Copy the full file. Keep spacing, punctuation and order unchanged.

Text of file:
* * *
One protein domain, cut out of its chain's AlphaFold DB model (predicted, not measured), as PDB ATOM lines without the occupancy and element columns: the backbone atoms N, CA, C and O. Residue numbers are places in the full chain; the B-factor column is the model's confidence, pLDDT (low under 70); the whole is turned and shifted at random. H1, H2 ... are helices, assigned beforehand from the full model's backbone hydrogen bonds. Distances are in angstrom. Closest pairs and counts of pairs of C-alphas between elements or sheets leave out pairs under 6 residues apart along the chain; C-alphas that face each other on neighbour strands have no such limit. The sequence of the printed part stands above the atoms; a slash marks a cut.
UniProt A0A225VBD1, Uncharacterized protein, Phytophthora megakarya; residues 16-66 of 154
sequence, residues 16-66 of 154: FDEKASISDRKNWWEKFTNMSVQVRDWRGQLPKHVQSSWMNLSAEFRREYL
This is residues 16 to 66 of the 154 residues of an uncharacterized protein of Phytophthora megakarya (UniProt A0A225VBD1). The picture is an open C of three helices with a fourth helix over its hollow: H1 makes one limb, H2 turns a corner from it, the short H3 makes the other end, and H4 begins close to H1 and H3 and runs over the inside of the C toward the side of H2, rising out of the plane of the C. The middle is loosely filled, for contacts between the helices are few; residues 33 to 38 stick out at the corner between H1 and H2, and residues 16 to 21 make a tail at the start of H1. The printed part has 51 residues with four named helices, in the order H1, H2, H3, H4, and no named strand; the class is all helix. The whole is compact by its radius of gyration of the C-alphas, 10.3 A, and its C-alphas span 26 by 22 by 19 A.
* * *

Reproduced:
One protein domain, cut out of its chain's AlphaFold DB model (predicted, not measured), as PDB ATOM lines without the occupancy and element columns: the backbone atoms N, CA, C and O. Residue numbers are places in the full chain; the B-factor column is the model's confidence, pLDDT (low under 70); the whole is turned and shifted at random. H1, H2 ... are helices, assigned beforehand from the full model's backbone hydrogen bonds. Distances are in angstrom. Closest pairs and counts of pairs of C-alphas between elements or sheets leave out pairs under 6 residues apart along the chain; C-alphas that face each other on neighbour strands have no such limit. The sequence of the printed part stands above the atoms; a slash marks a cut.
UniProt A0A225VBD1, Uncharacterized protein, Phytophthora megakarya; residues 16-66 of 154
sequence, residues 16-66 of 154: FDEKASISDRKNWWEKFTNMSVQVRDWRGQLPKHVQSSWMNLSAEFRREYL
This is residues 16 to 66 of the 154 residues of an uncharacterized protein of Phytophthora megakarya (UniProt A0A225VBD1). The picture is an open C of three helices with a fourth helix over its hollow: H1 makes one limb, H2 turns a corner from it, the short H3 makes the other end, and H4 begins close to H1 and H3 and runs over the inside of the C toward the side of H2, rising out of the plane of the C. The middle is loosely filled, for contacts between the helices are few; residues 33 to 38 stick out at the corner between H1 and H2, and residues 16 to 21 make a tail at the start of H1. The printed part has 51 residues with four named helices, in the order H1, H2, H3, H4, and no named strand; the class is all helix. The whole is compact by its radius of gyration of the C-alphas, 10.3 A, and its C-alphas span 26 by 22 by 19 A.